Some answer that chodesh is Aramaic, while yerach is Hebrew.
The Malbim and Rabbi Samson Raphael Hirsch (1808-1888) explain that the primary meaning of the word chodesh is not “month” but rather “beginning of the month.” In this way we find that the word chodesh appears in the Bible when one would otherwise expect the phrase Rosh Chodesh to appear (see Num. 28:14, I Sam 20:18, and Isa. 1:13). The word chodesh, therefore, primarily refers to the concept of chadash (“new”) or chiddush (“novel” or “renewal”), and specifically denotes the novelty of the month. That chodesh also refers to the idea of a “month” is only a secondary, borrowed meaning. If Chodesh denotes the beginning of the month, then maybe yerach denotes the entire month as a whole.
The Malbim explains that the word yerach simply denotes a period of thirty days — regardless of whether or not those thirty days represent an astronomical event related to the moon.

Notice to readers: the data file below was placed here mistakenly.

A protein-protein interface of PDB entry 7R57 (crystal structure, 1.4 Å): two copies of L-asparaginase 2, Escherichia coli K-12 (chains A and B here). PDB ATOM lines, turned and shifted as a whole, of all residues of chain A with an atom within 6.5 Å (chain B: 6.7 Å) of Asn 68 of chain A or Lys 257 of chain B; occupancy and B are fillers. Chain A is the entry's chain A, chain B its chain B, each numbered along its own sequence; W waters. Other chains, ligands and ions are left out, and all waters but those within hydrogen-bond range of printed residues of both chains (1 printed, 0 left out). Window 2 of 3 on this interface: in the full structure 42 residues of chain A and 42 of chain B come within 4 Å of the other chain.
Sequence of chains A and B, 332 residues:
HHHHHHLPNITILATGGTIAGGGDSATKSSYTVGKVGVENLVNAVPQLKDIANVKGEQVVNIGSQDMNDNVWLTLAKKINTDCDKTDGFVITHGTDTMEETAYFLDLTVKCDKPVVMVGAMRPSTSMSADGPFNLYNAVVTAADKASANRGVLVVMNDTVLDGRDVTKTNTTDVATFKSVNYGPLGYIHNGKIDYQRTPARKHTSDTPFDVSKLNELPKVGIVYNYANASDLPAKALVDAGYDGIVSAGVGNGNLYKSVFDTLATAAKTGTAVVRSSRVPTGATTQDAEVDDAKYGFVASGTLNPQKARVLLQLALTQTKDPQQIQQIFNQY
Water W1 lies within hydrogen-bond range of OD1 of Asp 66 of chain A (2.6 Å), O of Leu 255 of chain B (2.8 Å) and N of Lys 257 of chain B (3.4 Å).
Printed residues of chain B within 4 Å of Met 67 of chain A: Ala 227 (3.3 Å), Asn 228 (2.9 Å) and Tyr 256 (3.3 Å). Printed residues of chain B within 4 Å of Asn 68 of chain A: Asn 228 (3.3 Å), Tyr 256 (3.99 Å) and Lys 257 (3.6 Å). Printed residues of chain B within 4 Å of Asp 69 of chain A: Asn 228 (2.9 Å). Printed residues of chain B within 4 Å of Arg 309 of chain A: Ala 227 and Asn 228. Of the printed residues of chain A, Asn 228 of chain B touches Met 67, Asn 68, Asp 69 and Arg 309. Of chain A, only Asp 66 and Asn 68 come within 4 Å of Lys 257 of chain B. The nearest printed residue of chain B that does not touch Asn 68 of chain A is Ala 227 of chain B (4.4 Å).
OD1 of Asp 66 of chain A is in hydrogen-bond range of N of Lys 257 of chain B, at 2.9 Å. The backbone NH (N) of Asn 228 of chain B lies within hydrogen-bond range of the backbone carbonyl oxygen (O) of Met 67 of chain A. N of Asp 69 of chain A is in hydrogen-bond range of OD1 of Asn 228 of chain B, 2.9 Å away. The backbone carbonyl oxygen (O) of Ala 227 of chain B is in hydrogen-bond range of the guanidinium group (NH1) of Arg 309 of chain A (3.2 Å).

Rabbi Aharon Marcus (1843-1916) writes that the word yerach is related to the Hebrew word oraiach (“path”) and to the Aramaic word אתרחיש(“it happened”). He does not explain the thematic link between these words.
Rabbi Hirsch argues that the word chodesh denotes the idea of a month as simply a unit of time (measured by the amount of time it takes the moon’s light to disappear and reappear). In this way, the word chodesh is transcendental, or abstract. On the other hand, he explains, the word yerach connotes the month as a vehicle for maturation.
Interestingly, Rabbi Mordechai Jaffe (1530-1612), the author of the Levush, writes that the custom is to refer to the month on a divorce document (a get) as a yerach, and on a marriage document (a ketubah) as a chodesh.
SOURCE: What's in a Word?, "Old Month versus New Month", see also this page from the Veromemanu Foundation for Biblical Etymology